Freedom — March 18, 2006 — Responding to complaints by zoning officials and other members of the public, Freedom’s Board of Selectmen have put Ossipee Lake Marina on the agenda for discussion this Monday night, March 20th, at 7:30 PM. The meeting is open to the public.
Early this month, Ossipee Lake Alliance sent letters to more than three dozen past and present zoning officials and town officers asking them to intervene with the Selectmen over violations of 1997 and 2002 Zoning Board (ZBA) decisions that limit the Marina’s scope of operations. Alliance officials said they hoped the intervention would avoid a legal challenge to the town over the matter.
The Alliance has accused the Selectmen of undermining the Zoning Board’s authority by adding language to the ZBA rulings that does not exist, and by interpreting the rulings in ways that allow the violations to continue.
Minutes of the Selectmen’s meetings show that the Board circumvented the ZBA’s limit of 23 boats stored outdoors on the property by exempting 120 of the 143 boats found in a recent count by a town official. The Selectmen also overruled the ZBA’s denial of the Marina’s use of adjacent Alvino Road, and have declined to stop the Marina from using what is known as residential Lot 42 for boat storage and boat slips, neither of which is an approved use.
The Marina is managed by Freedom resident Tim Cupka, whose wife, Donna, is a Freedom Selectman. Meeting minutes show Cupka has recused herself from votes on her husband’s business practices, leaving Board Chairman Les Babb and Selectman James Breslin to craft the Board’s decisions in July and October of last year.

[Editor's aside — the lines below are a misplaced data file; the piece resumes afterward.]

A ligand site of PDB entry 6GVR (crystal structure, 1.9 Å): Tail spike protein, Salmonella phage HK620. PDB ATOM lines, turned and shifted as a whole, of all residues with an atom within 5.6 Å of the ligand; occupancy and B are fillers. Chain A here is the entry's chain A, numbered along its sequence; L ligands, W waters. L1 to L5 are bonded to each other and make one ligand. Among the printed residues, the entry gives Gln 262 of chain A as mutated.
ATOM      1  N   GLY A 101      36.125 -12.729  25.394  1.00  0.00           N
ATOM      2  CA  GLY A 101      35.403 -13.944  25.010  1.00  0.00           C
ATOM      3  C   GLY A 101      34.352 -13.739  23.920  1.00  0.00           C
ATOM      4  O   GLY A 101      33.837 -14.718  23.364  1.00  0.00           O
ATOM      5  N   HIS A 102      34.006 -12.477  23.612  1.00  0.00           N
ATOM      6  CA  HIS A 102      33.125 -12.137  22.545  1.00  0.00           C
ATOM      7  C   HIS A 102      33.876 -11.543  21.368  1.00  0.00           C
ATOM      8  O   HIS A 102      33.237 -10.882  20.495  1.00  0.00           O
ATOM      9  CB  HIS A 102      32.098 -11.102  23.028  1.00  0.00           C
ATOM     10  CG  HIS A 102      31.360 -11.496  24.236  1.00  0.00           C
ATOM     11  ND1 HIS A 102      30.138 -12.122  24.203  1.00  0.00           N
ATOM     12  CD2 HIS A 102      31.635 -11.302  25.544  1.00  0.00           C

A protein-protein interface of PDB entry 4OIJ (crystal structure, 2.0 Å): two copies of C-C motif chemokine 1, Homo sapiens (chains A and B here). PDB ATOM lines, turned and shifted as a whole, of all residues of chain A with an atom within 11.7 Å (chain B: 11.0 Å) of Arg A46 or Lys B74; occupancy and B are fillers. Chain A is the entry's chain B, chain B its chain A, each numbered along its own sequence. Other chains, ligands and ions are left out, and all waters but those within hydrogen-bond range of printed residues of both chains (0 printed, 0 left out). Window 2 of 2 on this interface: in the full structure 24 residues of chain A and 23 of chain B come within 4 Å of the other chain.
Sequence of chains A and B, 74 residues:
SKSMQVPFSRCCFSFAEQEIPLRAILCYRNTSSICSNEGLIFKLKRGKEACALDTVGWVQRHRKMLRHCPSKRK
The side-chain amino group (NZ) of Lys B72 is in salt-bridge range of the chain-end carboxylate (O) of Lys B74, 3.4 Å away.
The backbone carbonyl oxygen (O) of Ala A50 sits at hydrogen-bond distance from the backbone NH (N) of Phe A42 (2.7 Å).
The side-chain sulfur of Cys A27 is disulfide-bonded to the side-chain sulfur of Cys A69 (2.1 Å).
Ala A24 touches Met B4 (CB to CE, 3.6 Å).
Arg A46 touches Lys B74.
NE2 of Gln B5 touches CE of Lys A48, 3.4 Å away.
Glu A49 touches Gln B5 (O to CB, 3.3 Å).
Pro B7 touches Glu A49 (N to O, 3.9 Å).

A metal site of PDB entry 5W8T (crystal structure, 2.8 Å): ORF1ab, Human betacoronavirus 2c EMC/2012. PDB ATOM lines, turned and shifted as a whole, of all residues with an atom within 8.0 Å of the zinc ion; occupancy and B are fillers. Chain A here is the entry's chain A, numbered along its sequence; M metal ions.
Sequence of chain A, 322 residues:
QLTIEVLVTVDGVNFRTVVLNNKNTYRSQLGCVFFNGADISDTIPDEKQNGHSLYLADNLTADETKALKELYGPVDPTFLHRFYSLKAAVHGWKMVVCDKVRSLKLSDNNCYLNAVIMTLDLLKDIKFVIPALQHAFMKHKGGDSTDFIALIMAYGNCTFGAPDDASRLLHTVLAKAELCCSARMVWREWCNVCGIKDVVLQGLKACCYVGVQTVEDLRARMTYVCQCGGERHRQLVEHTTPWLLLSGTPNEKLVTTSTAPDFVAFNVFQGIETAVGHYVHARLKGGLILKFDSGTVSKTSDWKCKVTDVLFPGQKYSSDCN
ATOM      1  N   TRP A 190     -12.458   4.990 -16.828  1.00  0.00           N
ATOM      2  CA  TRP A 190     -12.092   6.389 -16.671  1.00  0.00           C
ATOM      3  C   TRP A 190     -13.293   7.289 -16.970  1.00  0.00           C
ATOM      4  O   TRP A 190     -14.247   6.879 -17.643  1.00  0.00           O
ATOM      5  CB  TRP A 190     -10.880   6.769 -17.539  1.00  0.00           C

Alliance official David Smith said he welcomes the public meeting, but he criticized the Selectmen for refusing to change the date after being informed that no one from the Alliance’s Board of Directors could attend on the 20th. All of the Alliance’s Board members are non-resident property owners except for Howard Bouve. Bouve was a member of the ZBA at the time of the Marina decisions.
“We contacted the Selectmen in July, August, and December of last year and never heard a word from them. Their first contact with us was to send us a certified letter two weeks ago asking us to appear on the 20th, and their second contact was to send a letter saying they wouldn’t change the date of the meeting so that one of us could attend.”
Smith says the Alliance was formed in 2002, originally as Broad Bay Alliance, after lake residents spent four years unsuccessfully trying to convince town officials to enforce environmental and zoning violations at the Marina that included filling wetlands and constructing buildings without required permits and approvals.
“We went public with our concerns a last resort,” Smith says. “The town did nothing until we took our case to the newspapers,” he recalls.
After the violations were turned over to state and local officials in 2001, the ZBA held two contentious public hearings the following year and issued rulings that rejected any additional growth of the Marina while permitting it to use a parking lot and bathroom building it had illegally constructed on near-by residential property. The ZBA decisions were upheld by State Superior Court in 2003.
Setback to Relations
Smith says the lake organization has spent the past two years trying to establish a better relationship between town officials and the lake community by working closely on milfoil prevention and control. He says having to re-open the Marina case in public is a “huge distraction.”
“We’ve been through all of this before. These are the same issues that were debated publicly, ruled on by town officials, and defended by the Town Attorney in State Court. All the Selectmen had to do was enforce them.”